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THE ARIZONA REPUBLICAN FRIDAY 3I0RXIXG, JULY 10, 1908.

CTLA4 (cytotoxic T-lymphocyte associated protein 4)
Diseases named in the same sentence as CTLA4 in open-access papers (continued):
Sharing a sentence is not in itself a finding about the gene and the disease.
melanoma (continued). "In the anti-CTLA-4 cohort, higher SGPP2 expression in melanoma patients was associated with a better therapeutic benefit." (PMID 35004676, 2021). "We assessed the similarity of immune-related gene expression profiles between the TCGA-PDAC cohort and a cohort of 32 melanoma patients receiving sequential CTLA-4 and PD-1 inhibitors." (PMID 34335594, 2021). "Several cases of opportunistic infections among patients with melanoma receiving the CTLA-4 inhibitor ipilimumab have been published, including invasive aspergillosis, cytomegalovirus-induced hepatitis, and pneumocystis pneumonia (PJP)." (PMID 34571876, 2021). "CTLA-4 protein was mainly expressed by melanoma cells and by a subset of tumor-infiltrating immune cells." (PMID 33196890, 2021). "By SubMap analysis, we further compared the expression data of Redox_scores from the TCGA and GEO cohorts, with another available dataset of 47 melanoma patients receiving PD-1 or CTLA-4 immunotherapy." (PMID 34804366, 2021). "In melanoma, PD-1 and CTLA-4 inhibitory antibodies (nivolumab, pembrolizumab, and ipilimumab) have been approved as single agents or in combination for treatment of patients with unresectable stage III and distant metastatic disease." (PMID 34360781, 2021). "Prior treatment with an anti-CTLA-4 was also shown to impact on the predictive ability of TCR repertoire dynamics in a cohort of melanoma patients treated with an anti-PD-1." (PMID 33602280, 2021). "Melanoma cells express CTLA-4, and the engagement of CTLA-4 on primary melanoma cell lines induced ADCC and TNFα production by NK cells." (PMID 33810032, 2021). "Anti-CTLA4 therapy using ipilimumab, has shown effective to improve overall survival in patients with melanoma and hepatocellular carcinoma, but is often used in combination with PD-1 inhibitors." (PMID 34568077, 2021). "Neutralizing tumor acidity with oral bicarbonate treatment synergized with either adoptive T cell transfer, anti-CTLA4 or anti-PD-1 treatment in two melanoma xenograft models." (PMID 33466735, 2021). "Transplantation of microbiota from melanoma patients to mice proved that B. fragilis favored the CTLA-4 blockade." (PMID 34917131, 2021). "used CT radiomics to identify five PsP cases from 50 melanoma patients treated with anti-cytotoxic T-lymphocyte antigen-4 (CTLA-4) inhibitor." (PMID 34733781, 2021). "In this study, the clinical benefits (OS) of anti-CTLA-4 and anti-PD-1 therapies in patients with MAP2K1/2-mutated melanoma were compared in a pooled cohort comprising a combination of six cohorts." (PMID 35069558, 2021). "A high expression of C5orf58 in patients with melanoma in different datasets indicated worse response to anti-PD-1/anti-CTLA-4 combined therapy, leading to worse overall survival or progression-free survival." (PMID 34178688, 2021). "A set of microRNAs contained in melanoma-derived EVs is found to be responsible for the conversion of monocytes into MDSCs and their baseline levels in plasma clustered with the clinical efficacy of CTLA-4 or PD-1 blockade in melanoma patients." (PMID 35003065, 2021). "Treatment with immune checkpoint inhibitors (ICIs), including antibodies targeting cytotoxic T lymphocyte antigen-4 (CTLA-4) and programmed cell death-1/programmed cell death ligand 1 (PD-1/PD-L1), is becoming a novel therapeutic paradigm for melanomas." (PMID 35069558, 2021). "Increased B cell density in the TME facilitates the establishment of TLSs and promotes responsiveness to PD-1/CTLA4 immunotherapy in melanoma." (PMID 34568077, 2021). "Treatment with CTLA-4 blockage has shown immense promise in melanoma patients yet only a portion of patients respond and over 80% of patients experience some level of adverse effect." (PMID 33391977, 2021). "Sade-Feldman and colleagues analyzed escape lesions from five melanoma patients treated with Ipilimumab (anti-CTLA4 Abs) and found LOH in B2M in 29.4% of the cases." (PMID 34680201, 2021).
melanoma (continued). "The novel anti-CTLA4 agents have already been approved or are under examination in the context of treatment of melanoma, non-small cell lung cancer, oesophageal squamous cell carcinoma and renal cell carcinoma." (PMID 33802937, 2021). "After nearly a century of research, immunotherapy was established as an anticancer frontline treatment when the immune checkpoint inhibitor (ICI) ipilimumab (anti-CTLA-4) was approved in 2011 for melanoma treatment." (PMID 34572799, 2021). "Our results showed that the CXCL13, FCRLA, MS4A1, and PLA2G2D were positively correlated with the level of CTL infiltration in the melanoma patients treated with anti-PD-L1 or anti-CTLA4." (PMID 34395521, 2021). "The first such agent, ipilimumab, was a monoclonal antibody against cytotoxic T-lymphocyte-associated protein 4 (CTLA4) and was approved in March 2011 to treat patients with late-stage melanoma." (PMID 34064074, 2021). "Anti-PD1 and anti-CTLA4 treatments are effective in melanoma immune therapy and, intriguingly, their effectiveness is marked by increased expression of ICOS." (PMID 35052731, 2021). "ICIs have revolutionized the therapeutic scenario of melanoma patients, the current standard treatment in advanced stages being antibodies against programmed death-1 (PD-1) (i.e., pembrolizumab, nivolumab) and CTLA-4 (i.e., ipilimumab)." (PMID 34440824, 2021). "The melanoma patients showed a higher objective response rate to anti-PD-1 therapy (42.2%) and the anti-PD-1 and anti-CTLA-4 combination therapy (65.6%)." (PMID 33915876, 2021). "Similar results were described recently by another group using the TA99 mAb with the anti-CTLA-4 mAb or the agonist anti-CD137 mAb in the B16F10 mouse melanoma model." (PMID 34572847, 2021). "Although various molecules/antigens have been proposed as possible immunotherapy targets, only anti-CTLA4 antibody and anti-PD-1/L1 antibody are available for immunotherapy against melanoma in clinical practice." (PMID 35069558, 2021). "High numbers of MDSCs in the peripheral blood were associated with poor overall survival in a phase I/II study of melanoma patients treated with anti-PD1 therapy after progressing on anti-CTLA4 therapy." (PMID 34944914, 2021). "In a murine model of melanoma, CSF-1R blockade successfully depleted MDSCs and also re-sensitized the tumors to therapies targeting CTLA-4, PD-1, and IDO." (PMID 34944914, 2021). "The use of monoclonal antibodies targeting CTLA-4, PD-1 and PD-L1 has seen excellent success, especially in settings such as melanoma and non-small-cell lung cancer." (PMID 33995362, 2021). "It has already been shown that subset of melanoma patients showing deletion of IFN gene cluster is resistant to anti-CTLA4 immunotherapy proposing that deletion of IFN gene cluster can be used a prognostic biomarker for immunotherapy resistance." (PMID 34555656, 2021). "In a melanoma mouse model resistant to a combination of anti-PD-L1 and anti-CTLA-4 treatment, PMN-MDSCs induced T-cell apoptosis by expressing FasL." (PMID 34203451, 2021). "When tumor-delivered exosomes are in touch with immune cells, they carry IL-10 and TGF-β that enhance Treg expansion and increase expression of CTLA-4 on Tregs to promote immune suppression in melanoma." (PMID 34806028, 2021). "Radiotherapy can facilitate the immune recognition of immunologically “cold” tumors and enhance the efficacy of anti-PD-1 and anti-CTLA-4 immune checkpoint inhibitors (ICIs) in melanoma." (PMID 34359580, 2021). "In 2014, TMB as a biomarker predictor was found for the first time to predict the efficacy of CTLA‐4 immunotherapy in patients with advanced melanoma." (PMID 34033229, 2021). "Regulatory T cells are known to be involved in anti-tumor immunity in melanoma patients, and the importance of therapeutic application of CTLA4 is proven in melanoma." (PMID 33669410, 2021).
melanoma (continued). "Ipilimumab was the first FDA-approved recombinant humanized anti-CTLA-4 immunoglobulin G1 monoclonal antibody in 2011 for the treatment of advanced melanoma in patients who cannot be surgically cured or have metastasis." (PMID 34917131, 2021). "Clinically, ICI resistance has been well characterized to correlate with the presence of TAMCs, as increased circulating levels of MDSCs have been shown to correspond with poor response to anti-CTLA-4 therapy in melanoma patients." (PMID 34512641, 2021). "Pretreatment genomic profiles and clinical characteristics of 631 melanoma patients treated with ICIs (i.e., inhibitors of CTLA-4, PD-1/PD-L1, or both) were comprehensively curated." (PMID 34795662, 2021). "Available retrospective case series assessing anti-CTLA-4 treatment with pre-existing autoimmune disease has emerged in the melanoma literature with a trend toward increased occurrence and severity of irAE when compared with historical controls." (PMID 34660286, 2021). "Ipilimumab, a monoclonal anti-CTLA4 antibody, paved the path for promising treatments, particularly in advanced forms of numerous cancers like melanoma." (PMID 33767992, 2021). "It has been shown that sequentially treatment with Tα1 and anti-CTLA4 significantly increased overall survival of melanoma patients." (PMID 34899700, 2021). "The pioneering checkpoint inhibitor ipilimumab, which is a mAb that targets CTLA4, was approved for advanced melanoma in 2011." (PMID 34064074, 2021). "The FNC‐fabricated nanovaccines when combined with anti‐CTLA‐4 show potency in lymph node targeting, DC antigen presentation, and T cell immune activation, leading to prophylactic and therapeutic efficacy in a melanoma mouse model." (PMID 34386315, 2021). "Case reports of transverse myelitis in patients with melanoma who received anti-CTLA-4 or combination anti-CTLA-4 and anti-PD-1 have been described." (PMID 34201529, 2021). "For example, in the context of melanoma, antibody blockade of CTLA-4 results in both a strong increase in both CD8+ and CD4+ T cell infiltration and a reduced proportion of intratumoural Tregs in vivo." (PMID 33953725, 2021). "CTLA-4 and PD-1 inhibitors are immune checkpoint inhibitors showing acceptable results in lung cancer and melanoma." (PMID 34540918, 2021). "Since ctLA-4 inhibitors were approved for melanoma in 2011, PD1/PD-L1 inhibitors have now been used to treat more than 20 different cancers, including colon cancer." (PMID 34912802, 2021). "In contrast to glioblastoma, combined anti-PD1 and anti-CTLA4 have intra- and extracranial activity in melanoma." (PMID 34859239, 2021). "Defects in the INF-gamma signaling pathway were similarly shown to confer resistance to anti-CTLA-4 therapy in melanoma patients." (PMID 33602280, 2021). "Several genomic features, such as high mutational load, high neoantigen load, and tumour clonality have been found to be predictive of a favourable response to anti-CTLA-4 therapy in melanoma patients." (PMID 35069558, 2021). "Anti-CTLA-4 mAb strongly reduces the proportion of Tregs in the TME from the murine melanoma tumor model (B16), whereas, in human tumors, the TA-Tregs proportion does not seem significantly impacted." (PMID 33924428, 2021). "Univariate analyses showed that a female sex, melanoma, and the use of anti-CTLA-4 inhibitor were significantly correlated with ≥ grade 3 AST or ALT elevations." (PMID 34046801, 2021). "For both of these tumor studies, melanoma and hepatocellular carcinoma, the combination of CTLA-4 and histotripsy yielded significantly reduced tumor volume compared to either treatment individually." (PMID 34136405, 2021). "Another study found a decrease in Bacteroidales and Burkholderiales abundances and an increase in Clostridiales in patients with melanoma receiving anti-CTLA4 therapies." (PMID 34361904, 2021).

"The Mexican West Coast" . . . , t - . A 4S-pagc Illustrated booklet describing the wonderful resources of tbo California of Mexico, now being opened to the commerce of the world by the Southern Pacific and Kansas City, Mexico and Orient railroads. The land of opportunities for the homeseeker and investor. If you are a homeseeker a salaried employe desiring a safe and profitable Investment for your savings a capitalist looking for a real estate In vestment this booklet will Interest you. A land of perpetual spring of sunshine, fruits and flowers where rainfall Is abundant for matur ing of all crops where opportunities are as great as In our own West Coast country. - Write us a letter or postal, asking for our booklet it will be sent you free by return mall. Bishop & Haun I 13 West Washington St PERMANENTLY ORGANIZED (Continued from Pane 1.) lican party has inseparably identified the two together. To praise ne you must praise the other; to criticise one is to criticise his pursuing Fhadow. And so, I must say. if it should ap pear to any one that in noting and denouncing abuses and failures on the pirt of the present administration any 1 oer.se is assumed. I urge the impossi bility of separating the present occu pant f the White Hiuse from his own anointed one. It has been made evident in the ponding campaign that the republicans will seek to conjure with the name of Roosevelt and will rely upon the pres ident's policies as a prized asset. The president has advertised himself and his policies with a frequency and abil ity that surpasses the best efforts of the shrewdest press agent. A distin guished republican, a former cabinet officer, once jiubliiiy proclaimed the provident to be the. greatest eHnent of the art of advertising the has known. The country has been told and not allowed to forget that, in his opinion, his energies have been devot ed to the accomplishment of many high purposes, and that his work is yet incomplete it is so only because his undertakings were too vast to be car ried to success during his term of of fice. "My policies must continue. So the champion of these would transfer office and power to his favorite cabi net minister, and his spear is to have a fellow. The pretense is that the fight must go on under the leader des ignated by him until the last foe shall have surrendered or lies inglorious in the dust. The nomination of his would-be successor was largely ac complished by the use of official pat ronage and coarse machine methods and has delighted the chief apostle of stren uosity, and at the same time, has not perturbed the conscience of the one time civil service reformer, now the boss, an adept in the bestowal of pub lic r'under and forgetfulness of all his resounding moral commonplaces. No fair-minded American could read the daily accounts of the recent political doings at Chicago without feeling mor tification that the president should THERE'S NOTHING LACKING IN A DE LICIOUS MEAL WHEN BARKLEY'S BEX-IIUR COFFEE IS SERVED. Barkley's Ben-Hur Coffee is put hot in air-tight tins, direct from the roaster, thereby pre serving the rich aroma and high flavoring. I H 1 t"H '! 'I riH"M'I"H"H H"H"t- SummerSae I 25 PER CENT OFF j on every article In the store ex- T cept post cards. i I The Navajo Curio 12 North Center Street II I lit HH'H IHUlliU I 1 It is Crystallized Cactus Candy, That makes the world seem bright. Then keep a box handy Of Crystallized Canoy To keep you feeling right. And if there is a girl expecting That you will call tonight. If you want a kiss that Is brim full of bliss, get A package of Crystallized Candy At Donofrios' (3 COW Phoenix, Arizona. have so abused his power In dictating to a great party his choice of a suc cessor, and regret that that party should have submitted so cowardly to a humiliation that was so manifest as it was degrading. What are the policies which consti tute the capital of the republican party in this campaign and that are relied upon to support the candidacy of Mr. Taft? To recall democratic platforms, speeches, and measured is to convince any man that many of the president's public utterances were derived from an avowed familiarity with the teachings of our party. His utterances that are democratic have given him his only claim to be a reformer and have con tributed more than all else to the pop ularity he has enjoyed. The heir and the party are committed to "unfalter ing adherence to the policies of the president. What are these policies and what are the achievements of the president and party? Campaign Contributions. It must be admitted that the republic cannot long survive if fraud and cor ruption become material factors In our elections. No man has said more than the president about the corruption of elections. You recall his message to congress in December, 1905, where he said that: "it has been only too clearly shown that certain men at the head of these large corporations take but small note of the ethical distinction between hon esty and dishonesty: they draw the line only this side of what may be called law-honesty, the kind of honesty nec essary in order to avoid falling into the clutches of the law." We have here the condemnation of the practice. Has he proved Ids' faith by his works? Is it true or not that four years ago he selected for hts cam paign manager a novice in politics whose principal qualification for the position was the power he held over the corporation of the land? Is it true or not that the official place as secre tary of commerce and labor gave full knowledge of these business secrets and relations of corporations to this cam paign manager, and clothed him with power, with the assent of the presi dent, to punish or reward them by publishing or withholding their seen ts that he had collec'd as such secretary. Is it true or not that, with this pow er held In terror over the corporations, he solicited or had his agents solicit campaign contributions from ther.i? Is It true or not that such request un der such circumstances was a demand uMm the corporations a demand that they acceeded to, knowing that the man who made it had the power to punish them in case they refused? Can it be doubted that in this way vast sums were raised? If so, how much of these contributions were used for legitimate expenses and how much for corruption purposes we do not know. Notwithstanding savage ante-elcctlon denial we know that a subsequent in vestigation of certain insurance com panies uncovered the fact that large amounts were contributed by these corporations to the republican cam paign fund not the money of the men who gave It, but money covertly taken without consent of stockholders or pol icy holders and entered on the books In a way calculated to conceal the em bezzlement. AH this was done In the interest of the republican candidate for president. The money was used, the candidate was elected and he con tinues to deliver lectures on decency and' for honesty in elections, sending messages to congress, on publicity of campaign contributions but at times when these were certain to be unavail ing. The Chicago convention has met, had transacted Its business, and has adjourned. The question of a publicity bill was mooted there, was defeated, and it would never have seen the light of day except through the unaided ef forts of one solitary member of the committee on platform and resolutions, who dragged it out only to wi'ness Its deep entombment by the body of a convention. Thus died one of "my policies," to which that convention In effusive, if dictated language declared tn Its platform their "unfaltering ad herence." Injunction and Contempts of Courts. Let me go on. There has been and is now a public demand for legislation regulating, not abolishing, the process of injunction and the power to punish for alleged indirect or constructive con tempts of court. Ever since 1898 the democratic party have protested against hasty and ill-considered use of injunctions and has been insisting on the right of fair trial In all cases of constructive contempts. The republlt can party have been avoiding this question. So the president In taking it up, and Mr. Taft in his letter to the labor unions advocated a measure that the democratic party, acting In behalf of the correct administration of public justice, has been demanding for twelve years. If the president was in earnest when he sent his message to congress he was to that extent democratic. We are authorized to conclude that in framing, revising or dictating the Chicago platform he suffered from a lapse of memory or abandoned the policy he had so vigorously urged in his official capacity, for he said in a message to congress: "I also urge that action be taken along the line of recommendations I have already made concerning injunc tions in labor disputes. No temporary restraining order should be issued by any court with out notice, and the pe tition for a permanent injunction upon which such temporary restraining or der has been issued should be beard by the court issuing the same within a reasonable time say not to exceed a week or thereabouts from the date when the order was issued. It is worth considering whotheY it would not give greater popular confidence In the impartiality of sentences for contempt if It was required that the Issue should be decided by another judge than the one issuing the injunctions, except where the contempt is committed in the-presence of the court or other cases of urgency." Surely he and his party eulogists forget that he had but a few months before advised congress that "it is worth considering whether it would not give greater popular confidence in the impartiality of sentences for con tempt If it was required that the Is sues should be decided by another judge than the one issuing the injunc tion." There has not been a session of con gress in twelve years at which the re publican party could not have passed a law prescribing, defining and regu lating the Issuance of Injunctions and providing for fair trials in contempt cases. Yet nothing has been done to give the wage earner fair treatment and less than nothing is offered to him In the Chicago deliverance. The meaningless generalities of its Injunc tion plank are an Insult to the Intelli gence of those who demand reasonable and substantial legislation to prevent the admitted abuse of this judicial process. Again the president said to congress: "Twenty-two years ago, by act of June 29, 18S6, trades unions were rec ognized by law. and the right of la boring people to combine for lawful purposes was formally recognized, this right Including combination for mutual protection of the individual rights of the workmen in the prosecution of their trade ortrades;- and in act of June 1, 1S9S, strikes were recognized as legal in the same provision that forbade participation in or instigation of force or violence against persons or property, or the attempt to prevent others from Working, by violence, threat or Intimidation. The business man must be protected in person and property, and so must the farmer and tile wage worker, and as regards all alike, the rights of peaceful combi nation for all lawful purposes should be explicitely recognized." An In still another message he said: "It must be remembered that a pre liminary injunction in a labor case, if granted without adequate proof may often settle the dispute between the parties and therefore If improperly granted may do irreparable wrong. Yet there are many judges who assume a matter of course granting of a pre liminary injunction to be the ordinary and proper Judicial disposition of such cases, and there have undoubtedly been flagrant wrongs committed by Judges in connection with labor even within the last few years." It is Important to note that the act of June 29, 189G. was passed at the first session of the first congress that met under the first democratic administration after the civil war and there labor receded its first recogni tion from the government. One re publican administration had succeed ed another for twenty-four years and not one act was passed in the in terest of labor or In acknowledge ment of its right to fair and equal treatment The republicans enacted a tariff which enhanced the price of products that labor has made and cap ital owned, and they pretend to do this with a view of securing for labor higher wages. What they gave, how ever, was to the capitalist and they trusted him to divide. That the In creased profits of protected employers have made them able to pay the labor ing man higher wages no one can doubt, but it remains for the saving grace of Almighty God so to touch their hearts as to make them willing to pay the higher wages. Among the contributions that went to make up the monument that this great man, Grover Cleveland, builded in the re spect and affection of his countrymen, few are more striking than his almost instant recognition, as evidenced by this act of 1886, of the sane and just demands of labor on the law-making power. Under him democracy blazed the way and now remains the unflinch ing champion of every sound reform in this direction. Immunity from law we promtse nobody; Immunity from oppression; from its very infancy the democratic party has been dedicated to establish and secure. The Tariff. The president and his party declare that a pre-election revision of the tar iff would be unwise. This assertion has been repeated In advance of every election since the en actment of the Dingley law and surely the country will not again be deceived by. republican promises to revise the tariff after the election. Their appeal to 'the people is this: Give us another chance to make you a promise and the promise will be made. What does protectionism mean. Un der the republican policy of protection, the people, the consumers, wh'le pay ing a little over 1300,000 per year Into the treasury through Import duties on foreign goods, pay between H.250.000, O00:and $1,500,000,000 a year in the enhanced price of home produced goods. Our domestic manufacturers exceed our total Imports by ten to one and they are nearly all protected, rt Is safo to say that the people pay at least J5.00 to the already wealthy ben eficiaries of protectionism for every dollar that is paid into the reasury. Behind the wall 1 of high protection, which in some cases Is altogether pro hibitive, the trusts levy enormous trib ute on the people. This has amounted to not less thafi $10,000,000,000 in the last decade, not counting the amount paid to support the government. This money has come from the iHickets of the farmer, the mechanic, the mer chant, the professional man and the laborer, and has been poured into the coffers of the protected classes. More than two-thirds of the capital that de rives benefit from protectionism be longs to the trusts. The democrats will revise the tariff downward and In the Interest of the tax payers, who are always forgotten by the republican party. There must be a revision and a gradual reduction of the tariff by the friends of tariff reduction for the com mon good and not by the beneficiaries of its abuses who justify use of the Impost taxing power for the chief pur pose of conferring privileges and prof it upon the few at the expense of the many. "The president himself said: "I am of the opinion that one change In the tariff could with advantage be made forthwith. Our forests need ev ery protection and one method of pro tecting them would be to put upon the free list wood pulp, with a correspond ing reduction upon paper made from wood pulp, when they come from any country that does not put an export duty upon them." What was the fruit of this recom mendation? In the house a committee was appointed to investigate the sub ject. This was a scheme to muddy the waters, to placate the newspapers and to excuse non-aetlon. The repub lican majority decided to do nothing. In fact, my countrymen, as I recall it the only work done by the freak Ways and Means committee of the republi can house In the matter of the re vision or reduction of the admittedly unjustifiable tariff was to report out a bill to put upon the free list tea sweepings and tea dust. This is the sum total of the result of all the anti election, tariff revision promises made and repeated In several campaigns. Trusts. It Is the shortest of steps from the tariff to the trusts. Let it be denied If they care to deny it, that the tariff is the real mother of the trusts. The president has a great pretense of destroying trusts. Let him tell of the result. In a message delivered to congress ho said: "The department of justice has fir the last four years devoted more at tention to the enforcement of anti trust legislation than anything else. Much has been accomplished; particu larly marked has been the moral ef fect of the prosecutions; but it is in creasingly evident that there will be a vury insufficiently beneficial result in the way of. economic charge. The suc cessful prosecution of one device to evade the law immediately devolopes anothtr device to. evade the law im mediately developcs another device to accomplish the same purpose. What Is needed is not sweeping prohibition of every arrangement, good or bad, which may tend to restrict competition, but such adequate supervision and regula tion as will prevent other abuses in no way connected with restriction or competition." This Is an admission of failure and one does ' not -need fo dwell on this admission than toTsay that the Im prisonment of these who violated the law would not have a more salutary effect than all that has been done or might have boon done In this direction during his entire administration. The democratic party will strike down special privileges whether grant ed through a high protective tariff or granted to government chartered cor porations by permission of law. All trusts owe their birth and their ability to continue existence to one or the other of these two forms of special privileges. For private monopoly no business approximating 'private mo nopoly in another or In magnitude, can endure without one or the other. The Recent Panic. Proceeding at once to a mention of the republican party's dealing with the dlsturlied finances of the country, we are brought before that curious legislative compound, the Vreeland Aldrich bill. The republican party boasts of its knowledge of finance. What have they given us in this law? It will be remembered that in 1892-3 under a repuolican adminis tration a panic was anticipated. The panic came and with republican ef frontery they charged that panic to the democratic party. Now, controll ing every branch of the government, they Ignomlniously seek to charge on us every consequence growing out of their own maladministration of the government. The only sort of legislation with any great force of public opinion be hind it that the republican party at tempted to enact was a bill to pre vent the recurrence of panics. The last panic was a depositors' panic, brought about by fear upon the part of the depositor that he could not get back his money which had been left in bank.- This fear was pro duced by the fact, which had become known, that the banks had been lending their depositors' money to risky, if not unlawful concerns. A run upon the banks b depositors, not by note holders, in consequence occurred. The republican party has attempted to prevent the recurrence, of depositors' panics by an emergency bank note bill. In the provisions of which they have decreased the se curity that the depositor had in a two-fold way, first by reducing the amount of reserve required by law to be held, and secondly, by making the new emergency notes a prior lien upon all the assets of the bank, de creasing the security that the bank had to keep fo the depositor and increasing the bank liabilities that might be charged against deposits. In my opinion it is an accomplished scheme to enable banks that have floated unquestionable enterprises to digest otherwise indigestible ' securi ties by making them the basis of a national circulating medium of ex change. The future will show wheth er this miserable make-shift, part house Infamy and part senate infamy, as a great republican newspaper has said, will answer its purpose. What ever It may show in the way of sins of omission or commission, not only Is it the fault of republican legisla (Continued on page 1.) ' If the carrier fails to leave The Re publican at your address any day noti fy the office before noon nd a spe cial messenger will deliver it. We axoeet subscribers to aet their paper every day in the year, and unless they advise us of poor service we cannot properly serve them. PHONE MAIN 47. 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